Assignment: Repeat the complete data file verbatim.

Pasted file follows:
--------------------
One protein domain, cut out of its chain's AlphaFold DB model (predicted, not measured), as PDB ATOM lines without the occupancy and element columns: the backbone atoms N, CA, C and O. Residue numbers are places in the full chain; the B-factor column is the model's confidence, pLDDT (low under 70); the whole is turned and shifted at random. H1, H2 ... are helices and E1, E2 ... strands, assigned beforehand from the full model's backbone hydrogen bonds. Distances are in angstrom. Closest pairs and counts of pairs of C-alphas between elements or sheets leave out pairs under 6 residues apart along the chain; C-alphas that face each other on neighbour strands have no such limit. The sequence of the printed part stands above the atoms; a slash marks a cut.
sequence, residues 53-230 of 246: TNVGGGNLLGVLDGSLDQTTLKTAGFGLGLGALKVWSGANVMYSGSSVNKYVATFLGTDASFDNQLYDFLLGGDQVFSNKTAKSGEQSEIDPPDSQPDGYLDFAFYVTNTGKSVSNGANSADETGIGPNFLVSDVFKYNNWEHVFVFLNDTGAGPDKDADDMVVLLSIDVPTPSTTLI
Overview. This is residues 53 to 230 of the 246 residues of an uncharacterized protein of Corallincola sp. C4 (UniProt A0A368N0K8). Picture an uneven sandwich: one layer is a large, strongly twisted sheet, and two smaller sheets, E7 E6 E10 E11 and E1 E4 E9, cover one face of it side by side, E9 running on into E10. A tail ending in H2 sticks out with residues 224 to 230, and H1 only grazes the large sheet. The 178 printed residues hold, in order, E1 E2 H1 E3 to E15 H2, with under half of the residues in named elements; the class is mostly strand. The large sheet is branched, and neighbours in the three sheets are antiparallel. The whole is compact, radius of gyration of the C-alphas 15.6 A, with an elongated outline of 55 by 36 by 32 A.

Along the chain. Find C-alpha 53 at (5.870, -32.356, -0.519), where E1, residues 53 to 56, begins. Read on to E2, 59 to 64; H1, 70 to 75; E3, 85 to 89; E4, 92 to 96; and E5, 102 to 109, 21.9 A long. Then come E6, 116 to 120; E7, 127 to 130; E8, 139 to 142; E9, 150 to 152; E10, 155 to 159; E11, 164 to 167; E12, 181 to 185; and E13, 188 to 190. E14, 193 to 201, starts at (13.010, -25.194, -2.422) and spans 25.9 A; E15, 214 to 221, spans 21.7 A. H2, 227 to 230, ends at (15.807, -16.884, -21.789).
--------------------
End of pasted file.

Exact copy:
One protein domain, cut out of its chain's AlphaFold DB model (predicted, not measured), as PDB ATOM lines without the occupancy and element columns: the backbone atoms N, CA, C and O. Residue numbers are places in the full chain; the B-factor column is the model's confidence, pLDDT (low under 70); the whole is turned and shifted at random. H1, H2 ... are helices and E1, E2 ... strands, assigned beforehand from the full model's backbone hydrogen bonds. Distances are in angstrom. Closest pairs and counts of pairs of C-alphas between elements or sheets leave out pairs under 6 residues apart along the chain; C-alphas that face each other on neighbour strands have no such limit. The sequence of the printed part stands above the atoms; a slash marks a cut.
sequence, residues 53-230 of 246: TNVGGGNLLGVLDGSLDQTTLKTAGFGLGLGALKVWSGANVMYSGSSVNKYVATFLGTDASFDNQLYDFLLGGDQVFSNKTAKSGEQSEIDPPDSQPDGYLDFAFYVTNTGKSVSNGANSADETGIGPNFLVSDVFKYNNWEHVFVFLNDTGAGPDKDADDMVVLLSIDVPTPSTTLI
Overview. This is residues 53 to 230 of the 246 residues of an uncharacterized protein of Corallincola sp. C4 (UniProt A0A368N0K8). Picture an uneven sandwich: one layer is a large, strongly twisted sheet, and two smaller sheets, E7 E6 E10 E11 and E1 E4 E9, cover one face of it side by side, E9 running on into E10. A tail ending in H2 sticks out with residues 224 to 230, and H1 only grazes the large sheet. The 178 printed residues hold, in order, E1 E2 H1 E3 to E15 H2, with under half of the residues in named elements; the class is mostly strand. The large sheet is branched, and neighbours in the three sheets are antiparallel. The whole is compact, radius of gyration of the C-alphas 15.6 A, with an elongated outline of 55 by 36 by 32 A.

Along the chain. Find C-alpha 53 at (5.870, -32.356, -0.519), where E1, residues 53 to 56, begins. Read on to E2, 59 to 64; H1, 70 to 75; E3, 85 to 89; E4, 92 to 96; and E5, 102 to 109, 21.9 A long. Then come E6, 116 to 120; E7, 127 to 130; E8, 139 to 142; E9, 150 to 152; E10, 155 to 159; E11, 164 to 167; E12, 181 to 185; and E13, 188 to 190. E14, 193 to 201, starts at (13.010, -25.194, -2.422) and spans 25.9 A; E15, 214 to 221, spans 21.7 A. H2, 227 to 230, ends at (15.807, -16.884, -21.789).